Some Fort Bragg business leaders aren't worried about troop reduction plan
Posted February 25
Fort Bragg, N.C. — Monday's announcement of plans to reduce the U.S. government's active-duty military has some near Fort Bragg believing the plan wouldn't have a big impact on the local economy and that it could actually be a benefit.
U.S. Defense Secretary Chuck Hagel laid out a plan to cut the number of soldiers in the U.S. Army from the approximately 522,000 to between 440,000 and 450,000 by 2015, shrinking the military branch to its smallest size since before World War II.
Fort Bragg, which has about 55,000 military employees, has more than an $11 billion economic impact on the 11 counties surrounding the post near Fayetteville.
Some local business leaders, such as Dan Dederick, a Vietnam veteran who runs a Jeep dealership, doesn't think the cuts will hurt the area too much.
"It's going to reduce the size of the fighting force," he said. "But Camp Lejeune and Fort Bragg – especially, being a premier fighting force and ready to go in a moment's notice – I'm sure, they will reduce it by a small amount, but I don't expect it to be great."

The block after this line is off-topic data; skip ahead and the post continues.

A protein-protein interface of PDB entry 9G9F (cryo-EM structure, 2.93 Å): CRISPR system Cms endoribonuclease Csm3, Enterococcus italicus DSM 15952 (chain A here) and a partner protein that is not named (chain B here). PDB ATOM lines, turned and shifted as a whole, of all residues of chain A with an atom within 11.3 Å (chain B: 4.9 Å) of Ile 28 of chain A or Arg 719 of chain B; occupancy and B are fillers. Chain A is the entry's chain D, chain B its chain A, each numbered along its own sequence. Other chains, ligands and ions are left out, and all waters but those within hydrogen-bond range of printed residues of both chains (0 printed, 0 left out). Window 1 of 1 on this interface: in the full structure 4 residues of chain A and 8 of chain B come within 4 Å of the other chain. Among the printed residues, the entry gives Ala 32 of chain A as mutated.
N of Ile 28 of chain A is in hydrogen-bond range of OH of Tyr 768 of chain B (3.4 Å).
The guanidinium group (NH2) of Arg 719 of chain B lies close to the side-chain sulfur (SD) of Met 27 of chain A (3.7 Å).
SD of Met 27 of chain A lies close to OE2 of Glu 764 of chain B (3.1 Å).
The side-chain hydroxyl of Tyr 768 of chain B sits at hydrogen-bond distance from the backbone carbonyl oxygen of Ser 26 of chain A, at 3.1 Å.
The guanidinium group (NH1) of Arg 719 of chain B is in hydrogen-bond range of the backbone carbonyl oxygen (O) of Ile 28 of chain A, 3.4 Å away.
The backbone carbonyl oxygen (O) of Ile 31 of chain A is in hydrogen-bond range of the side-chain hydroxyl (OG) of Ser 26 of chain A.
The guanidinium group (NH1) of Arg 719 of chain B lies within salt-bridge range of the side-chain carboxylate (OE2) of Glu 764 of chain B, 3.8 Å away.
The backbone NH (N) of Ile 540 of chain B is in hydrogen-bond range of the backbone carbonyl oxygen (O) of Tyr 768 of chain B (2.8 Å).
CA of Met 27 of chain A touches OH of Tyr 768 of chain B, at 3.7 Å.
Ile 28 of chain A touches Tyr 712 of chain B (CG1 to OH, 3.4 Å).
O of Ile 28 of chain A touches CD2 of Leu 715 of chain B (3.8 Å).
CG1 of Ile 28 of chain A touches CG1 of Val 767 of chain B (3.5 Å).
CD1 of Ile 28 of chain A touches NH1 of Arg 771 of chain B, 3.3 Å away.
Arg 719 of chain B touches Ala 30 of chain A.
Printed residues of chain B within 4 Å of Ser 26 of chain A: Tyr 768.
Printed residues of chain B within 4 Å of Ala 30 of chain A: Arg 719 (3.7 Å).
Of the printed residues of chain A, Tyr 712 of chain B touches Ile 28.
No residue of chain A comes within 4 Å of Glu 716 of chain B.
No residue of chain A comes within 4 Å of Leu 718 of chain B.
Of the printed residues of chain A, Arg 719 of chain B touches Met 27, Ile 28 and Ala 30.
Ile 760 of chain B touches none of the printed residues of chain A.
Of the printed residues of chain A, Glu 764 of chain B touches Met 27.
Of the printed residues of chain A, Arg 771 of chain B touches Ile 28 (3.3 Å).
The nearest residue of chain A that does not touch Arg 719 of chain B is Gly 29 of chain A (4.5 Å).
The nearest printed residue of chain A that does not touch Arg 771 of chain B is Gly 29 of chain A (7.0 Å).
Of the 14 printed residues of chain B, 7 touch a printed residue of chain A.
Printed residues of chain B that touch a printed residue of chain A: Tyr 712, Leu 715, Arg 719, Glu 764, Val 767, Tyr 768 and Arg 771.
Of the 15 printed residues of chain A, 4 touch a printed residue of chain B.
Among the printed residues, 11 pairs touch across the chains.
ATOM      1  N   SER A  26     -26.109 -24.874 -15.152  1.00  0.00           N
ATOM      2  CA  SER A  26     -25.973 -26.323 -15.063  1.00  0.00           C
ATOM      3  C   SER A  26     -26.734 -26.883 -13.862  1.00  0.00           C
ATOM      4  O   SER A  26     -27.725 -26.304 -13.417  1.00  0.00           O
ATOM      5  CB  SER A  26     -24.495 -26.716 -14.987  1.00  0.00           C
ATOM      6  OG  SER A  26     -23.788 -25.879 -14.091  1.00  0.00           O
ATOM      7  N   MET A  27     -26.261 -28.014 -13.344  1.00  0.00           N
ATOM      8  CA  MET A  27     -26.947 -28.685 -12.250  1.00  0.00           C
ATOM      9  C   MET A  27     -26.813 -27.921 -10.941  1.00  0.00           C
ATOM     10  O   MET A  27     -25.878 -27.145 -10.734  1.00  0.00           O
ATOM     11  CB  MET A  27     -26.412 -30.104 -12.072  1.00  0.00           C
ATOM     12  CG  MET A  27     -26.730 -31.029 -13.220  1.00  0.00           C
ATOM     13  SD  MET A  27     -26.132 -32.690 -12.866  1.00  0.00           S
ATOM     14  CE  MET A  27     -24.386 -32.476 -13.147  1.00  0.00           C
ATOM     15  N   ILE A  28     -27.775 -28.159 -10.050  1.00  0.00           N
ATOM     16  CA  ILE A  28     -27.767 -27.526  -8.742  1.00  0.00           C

Half of Dederick's business, he says is from soldiers.
"Everyone in retail – you know, clothing sales, malls, cars – will be affected to some extent," he said. "But if it's just a brigade or a group that's moving or being disbanded, I don't think it'll have a huge effect."
Some think the proposed cuts could help Fort Bragg, which could pick up new troops as other Army posts across the country close.
Neil Grant agrees.
His company, Grant-Murray Real Estate LLC, has invested millions in the developing Military Business Park next to the installation.
Grant says there are military contractors all over town, but that now, they are a little more cautious before deciding on investing in building a large office complex.
"Instead of building a 30,000-square-foot building, right now, I think everybody is just sort of feeling their way around," he said. "But I don't see anything stopping in this area at all. In fact, I'm very optimistic."